THE coronavirus pandemic has had a significant impact on local theatres. Bingley Little Theatre chairman Richard Thompson and vice chairman David Kirk discuss the fall-out, and their plans for the future:

The impact in terms of re-scheduling shows has been enormous, not just for Bingley Little Theatre (BLT) productions, but also the full diary of concerts, dance school activities, social events, meetings and touring professional productions which we host at Bingley Arts Centre. The impact on our Kaleidoscope Youth Theatre students has been felt enormously during this time and although we’ve been able to move classes online, it’s just not the same for our young people.

In addition to our own productions, we will try and be as flexible as possible in rescheduling and booking in comedy events, concerts and small-scale touring companies to offer as varied a programme as possible, encouraging people of all ages to visit the venue and see for themselves how safe, secure and welcoming it is.

Bingley Arts Centre has remained open for Bingley Food Bank and NHS Blood Donor Services over the last 12 months, and recently we’ve been able to offer space in the venue for It’s Worth Talking About, a local mental health charity, to run regular support sessions.

We plan to reopen BLT as soon as we can this summer, with the comedy Same Time Next Year (hopefully June 28 to July 3). Our community cinema should go ahead and we hope to hold a record fair in July. We have a new season starting in September with Neil Simon’s Barefoot in the Park, to lift spirits. It also includes popular choices postponed from 2020, such as One Man Two Guvnors and The Crucible, with added shows such as Little Shop of Horrors and The Importance of Being Earnest.

Despite our doors being closed, we’re delighted that there has been a high level of interest from people keen to join BLT - expanding our acting and backstage list is really important for the future of our society.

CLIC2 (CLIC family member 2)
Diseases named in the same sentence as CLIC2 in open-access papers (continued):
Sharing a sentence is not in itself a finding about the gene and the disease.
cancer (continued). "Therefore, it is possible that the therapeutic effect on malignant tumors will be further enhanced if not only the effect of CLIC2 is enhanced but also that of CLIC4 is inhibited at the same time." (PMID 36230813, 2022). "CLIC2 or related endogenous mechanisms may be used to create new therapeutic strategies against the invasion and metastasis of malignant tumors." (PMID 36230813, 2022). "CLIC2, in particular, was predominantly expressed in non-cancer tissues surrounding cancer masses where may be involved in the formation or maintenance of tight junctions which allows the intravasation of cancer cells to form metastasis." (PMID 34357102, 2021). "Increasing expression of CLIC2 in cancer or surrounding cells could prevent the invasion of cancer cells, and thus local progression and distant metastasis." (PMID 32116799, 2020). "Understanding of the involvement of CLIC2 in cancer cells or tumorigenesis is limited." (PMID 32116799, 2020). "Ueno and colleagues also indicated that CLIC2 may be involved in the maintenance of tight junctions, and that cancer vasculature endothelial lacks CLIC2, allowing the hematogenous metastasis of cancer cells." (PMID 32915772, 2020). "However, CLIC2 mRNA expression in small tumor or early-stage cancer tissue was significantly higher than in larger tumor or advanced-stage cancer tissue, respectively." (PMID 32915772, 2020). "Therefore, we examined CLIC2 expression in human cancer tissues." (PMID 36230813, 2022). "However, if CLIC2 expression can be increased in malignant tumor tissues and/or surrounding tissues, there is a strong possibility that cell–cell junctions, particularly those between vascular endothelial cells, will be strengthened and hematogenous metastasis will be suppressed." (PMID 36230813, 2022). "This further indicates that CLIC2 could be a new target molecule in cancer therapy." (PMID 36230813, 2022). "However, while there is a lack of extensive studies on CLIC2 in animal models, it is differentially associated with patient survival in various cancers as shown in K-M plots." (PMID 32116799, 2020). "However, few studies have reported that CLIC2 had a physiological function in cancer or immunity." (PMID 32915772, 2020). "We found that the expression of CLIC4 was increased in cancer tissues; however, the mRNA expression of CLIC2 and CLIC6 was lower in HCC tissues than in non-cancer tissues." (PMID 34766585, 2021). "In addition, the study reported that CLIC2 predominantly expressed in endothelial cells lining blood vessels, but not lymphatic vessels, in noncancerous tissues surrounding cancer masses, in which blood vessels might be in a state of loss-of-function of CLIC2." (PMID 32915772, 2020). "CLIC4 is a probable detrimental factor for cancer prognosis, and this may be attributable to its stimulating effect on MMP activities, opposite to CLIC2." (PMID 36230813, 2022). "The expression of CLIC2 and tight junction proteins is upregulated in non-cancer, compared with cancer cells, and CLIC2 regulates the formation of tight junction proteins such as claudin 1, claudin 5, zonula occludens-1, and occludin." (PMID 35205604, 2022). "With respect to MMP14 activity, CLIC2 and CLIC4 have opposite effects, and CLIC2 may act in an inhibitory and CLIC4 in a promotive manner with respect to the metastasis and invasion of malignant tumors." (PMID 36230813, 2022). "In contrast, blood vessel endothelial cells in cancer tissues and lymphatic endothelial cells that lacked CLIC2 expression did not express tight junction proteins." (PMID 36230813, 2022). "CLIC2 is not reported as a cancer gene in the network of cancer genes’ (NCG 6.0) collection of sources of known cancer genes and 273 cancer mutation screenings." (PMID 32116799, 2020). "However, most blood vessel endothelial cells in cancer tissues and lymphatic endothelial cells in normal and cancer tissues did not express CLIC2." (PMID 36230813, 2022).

When we reopen, the safety of audiences, members, volunteers and visiting companies will be paramount. Plans are in place for a one-way system, distancing as appropriate and hand-sanitising stations in public and backstage areas. We have purchased an ionising fogging machine to sanitise public spaces in addition to our enhanced cleaning regime.

The effect of Covid has been devastating, particularly for freelance artists who have repeatedly slipped through the net of government support.

Hopefully, our flexible programming will support some freelance artists through being a receiving hub for small-scale touring productions. From an amateur theatre point of view, we remain hopeful that our audiences and volunteers will return to keep Bingley Arts Centre and BLT at the heart of our community.

It’s not simply about returning to normal but taking time to carefully gauge the impact of the pandemic on our own systems and procedures and on audience expectations.

Looking at how we can diversify to attract a wider audience base locally and extending our reach regionally.

Talking to our members, community and audiences is so important; to understand what might we do differently, at the same time retaining and building on our superb reputation for high quality theatre and a jewel in Bingley’s crown.